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# Eigen Values | ISI MStat 2019 PSB Problem 2

This post based on eigen values of matrices and using very basic inequalities gives a detailed solution to ISI M.Stat 2019 PSB Problem 2.

## Problem

Let $$A$$ and $$B$$ be $$4 \times 4$$ matrices. Suppose that $$A$$ has eigenvalues $$x_{1}, x_{2}, x_{3}, x_{4}$$ and $$B$$ has eigenvalues $$\frac{1}{x_{1}}, \frac{1}{x_{2}}, \frac{1}{x_{3}}, \frac{1}{x_{4}}$$ where each $$x_{i}>1$$
(a) Prove that $$A+B$$ has at least one eigenvalue greater than 2.
(b) Prove that $$A-B$$ has at least one eigenvalue greater than 0.
(c) Give an example of $$A$$ and $$B$$ so that 1 is not an eigenvalue of $$AB$$.

### Prerequisites

• Trace of a Matrix
• AM - GM Inequality
• Pigeon Hole Principle: Let the average of a set of positive numbers be $$\mu$$. Use the pigeonhole principle to show that there exists at least one number less than or equal to $$\mu$$.
• Algebra of Diagonal Matrices
• Eigenvalues of a Diagonal Matrix are the diagonal elements.

## Solution

(a)

Consider the trace of $$A+B$$.

Mean of the eigen values of $$A$$ + $$B$$ = $$\frac{Tr(A+B)}{4}$$ = $$\frac{Tr(A)+ Tr(B)}{4}$$ = $$\frac{x_{1} + x_{2} + x_{3} + x_{4}+ \frac{1}{x_{1}} + \frac{1}{x_{2}} + \frac{1}{x_{3}} + \frac{1}{x_{4}}}{4}$$ = $$\frac{\sum_{i = 1}^{4}(x_{i} + \frac{1}{x_{i}})}{4} \overset{x_{i} + \frac{1}{x_{i}} \geq 2}{\geq} 2$$. [ Hint: AM - GM Inequality ].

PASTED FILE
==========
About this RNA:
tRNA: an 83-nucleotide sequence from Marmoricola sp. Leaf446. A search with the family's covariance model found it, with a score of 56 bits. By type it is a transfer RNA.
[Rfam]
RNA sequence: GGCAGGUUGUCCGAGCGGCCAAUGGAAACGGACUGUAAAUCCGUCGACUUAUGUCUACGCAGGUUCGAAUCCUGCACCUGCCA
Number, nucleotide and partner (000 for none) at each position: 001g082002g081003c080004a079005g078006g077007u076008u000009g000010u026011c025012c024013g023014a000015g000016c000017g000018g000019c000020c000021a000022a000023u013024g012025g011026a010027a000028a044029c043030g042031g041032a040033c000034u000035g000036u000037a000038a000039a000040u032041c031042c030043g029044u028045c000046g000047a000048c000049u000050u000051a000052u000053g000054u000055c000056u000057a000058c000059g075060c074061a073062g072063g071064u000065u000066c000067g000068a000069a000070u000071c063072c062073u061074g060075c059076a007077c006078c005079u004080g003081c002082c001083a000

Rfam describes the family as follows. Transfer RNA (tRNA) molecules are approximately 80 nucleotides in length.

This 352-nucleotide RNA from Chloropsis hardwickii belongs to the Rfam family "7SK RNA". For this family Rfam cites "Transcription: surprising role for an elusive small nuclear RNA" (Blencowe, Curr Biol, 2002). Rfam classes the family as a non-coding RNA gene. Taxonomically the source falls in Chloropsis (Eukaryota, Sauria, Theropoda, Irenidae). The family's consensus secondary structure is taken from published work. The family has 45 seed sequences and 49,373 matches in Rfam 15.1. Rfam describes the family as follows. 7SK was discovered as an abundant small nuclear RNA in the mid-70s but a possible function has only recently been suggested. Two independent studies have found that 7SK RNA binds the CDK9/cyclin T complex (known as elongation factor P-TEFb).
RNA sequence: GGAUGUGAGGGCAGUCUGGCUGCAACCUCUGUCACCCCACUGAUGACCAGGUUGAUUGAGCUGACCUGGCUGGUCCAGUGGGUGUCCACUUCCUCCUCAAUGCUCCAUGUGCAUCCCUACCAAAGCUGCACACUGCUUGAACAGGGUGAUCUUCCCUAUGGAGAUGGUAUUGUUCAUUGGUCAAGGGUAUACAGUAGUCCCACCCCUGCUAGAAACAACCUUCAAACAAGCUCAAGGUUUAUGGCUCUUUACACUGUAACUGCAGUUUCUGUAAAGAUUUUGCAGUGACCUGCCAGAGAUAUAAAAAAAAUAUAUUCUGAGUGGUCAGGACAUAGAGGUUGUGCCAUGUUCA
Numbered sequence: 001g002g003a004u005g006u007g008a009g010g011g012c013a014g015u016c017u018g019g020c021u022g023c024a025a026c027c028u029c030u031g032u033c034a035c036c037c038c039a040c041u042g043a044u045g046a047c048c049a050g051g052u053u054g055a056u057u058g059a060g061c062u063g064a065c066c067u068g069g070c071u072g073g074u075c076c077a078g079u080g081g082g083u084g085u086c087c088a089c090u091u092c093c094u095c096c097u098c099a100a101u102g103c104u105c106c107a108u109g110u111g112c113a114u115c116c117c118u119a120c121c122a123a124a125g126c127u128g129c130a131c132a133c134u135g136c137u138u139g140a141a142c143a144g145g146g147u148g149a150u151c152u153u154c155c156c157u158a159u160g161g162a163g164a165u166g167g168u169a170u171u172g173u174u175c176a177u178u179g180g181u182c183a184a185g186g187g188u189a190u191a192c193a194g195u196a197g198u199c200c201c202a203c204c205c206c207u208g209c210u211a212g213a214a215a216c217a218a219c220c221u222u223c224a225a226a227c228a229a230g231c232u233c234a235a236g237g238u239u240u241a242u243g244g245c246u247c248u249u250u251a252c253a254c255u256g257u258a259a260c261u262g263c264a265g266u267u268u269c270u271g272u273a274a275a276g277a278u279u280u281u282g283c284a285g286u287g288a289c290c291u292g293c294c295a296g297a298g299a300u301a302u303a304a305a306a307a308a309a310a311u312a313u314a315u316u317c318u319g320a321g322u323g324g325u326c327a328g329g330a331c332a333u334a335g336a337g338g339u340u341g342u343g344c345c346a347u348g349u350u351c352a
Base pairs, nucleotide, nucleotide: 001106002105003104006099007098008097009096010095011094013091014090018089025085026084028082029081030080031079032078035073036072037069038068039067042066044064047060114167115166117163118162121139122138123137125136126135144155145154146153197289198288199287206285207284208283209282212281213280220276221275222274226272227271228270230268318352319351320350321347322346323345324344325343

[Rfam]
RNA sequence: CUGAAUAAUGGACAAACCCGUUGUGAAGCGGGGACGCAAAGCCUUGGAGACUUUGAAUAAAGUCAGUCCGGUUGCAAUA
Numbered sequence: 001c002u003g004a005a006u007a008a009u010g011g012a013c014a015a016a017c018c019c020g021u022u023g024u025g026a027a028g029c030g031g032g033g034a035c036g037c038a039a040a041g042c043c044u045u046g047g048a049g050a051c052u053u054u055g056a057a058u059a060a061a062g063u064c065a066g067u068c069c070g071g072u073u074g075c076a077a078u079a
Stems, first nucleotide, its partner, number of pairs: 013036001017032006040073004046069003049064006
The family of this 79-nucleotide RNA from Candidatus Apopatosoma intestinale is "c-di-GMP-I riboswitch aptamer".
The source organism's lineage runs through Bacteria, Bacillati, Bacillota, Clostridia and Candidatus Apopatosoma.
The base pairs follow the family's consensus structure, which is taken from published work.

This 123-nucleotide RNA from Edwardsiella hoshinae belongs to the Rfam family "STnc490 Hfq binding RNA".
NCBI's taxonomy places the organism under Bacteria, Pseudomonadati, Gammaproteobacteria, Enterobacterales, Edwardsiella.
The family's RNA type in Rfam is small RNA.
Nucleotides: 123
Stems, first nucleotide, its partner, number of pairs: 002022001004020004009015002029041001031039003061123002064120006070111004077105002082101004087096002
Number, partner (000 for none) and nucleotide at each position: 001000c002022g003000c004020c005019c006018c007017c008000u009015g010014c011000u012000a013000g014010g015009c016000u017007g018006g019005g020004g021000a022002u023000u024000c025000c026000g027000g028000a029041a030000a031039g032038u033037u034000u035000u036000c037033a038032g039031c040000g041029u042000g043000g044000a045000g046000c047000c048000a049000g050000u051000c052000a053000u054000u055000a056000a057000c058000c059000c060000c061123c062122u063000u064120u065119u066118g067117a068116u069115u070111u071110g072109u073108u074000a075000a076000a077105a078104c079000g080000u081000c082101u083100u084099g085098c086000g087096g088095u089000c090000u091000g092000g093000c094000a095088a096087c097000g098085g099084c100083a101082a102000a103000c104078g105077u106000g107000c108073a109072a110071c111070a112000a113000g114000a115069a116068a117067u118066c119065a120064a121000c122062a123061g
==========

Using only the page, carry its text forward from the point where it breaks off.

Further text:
Now, use Pegion Hole Principle as mentioned in the prerequisites.

(b)

Mean of the eigen values of $$A$$ - $$B$$ = $$\frac{Tr(A-B)}{4}$$ = $$\frac{Tr(A) - Tr(B)}{4}$$ = $$\frac{x_{1} + x_{2} + x_{3} + x_{4} - \frac{1}{x_{1}} - \frac{1}{x_{2}} - \frac{1}{x_{3}} - \frac{1}{x_{4}}}{4}$$ = $$\frac{\sum_{i = 1}^{4}(x_{i} - \frac{1}{x_{i}})}{4} \overset{x_{i} - \frac{1}{x_{i}} > 0}{>} 0$$. [ Hint: $$a > 1 \Rightarrow a^2 > 1$$.]

Now, use Pegion Hole Principle as mentioned in the prerequisites.

(c)

Let's take $$A = diag( 2, 3, 4, 5)$$ and $$B = diag( \frac{1}{2} , \frac{1}{3} , \frac{1}{4} . \frac{1}{5} )$$. Now observe that $$A$$ and $$B$$ satisfy the given conditions.

$$AB = I$$. But $$I$$ has an eigenvalue 1.

So, what to do? We want none of the diagonal values of $$AB$$ to be not 1.

Take, $$A = diag( 2, 3, 4, 5)$$ and $$B = diag( \frac{1}{3} , \frac{1}{2} , \frac{1}{5} , \frac{1}{4} )$$. ow observe that $$A$$ and $$B$$ satisfy the given conditions.

$$AB = diag( \frac{2}{3} , \frac{3}{2} , \frac{4}{5} . \frac{5}{4} )$$, which has no eigen value 1.

Stay tuned!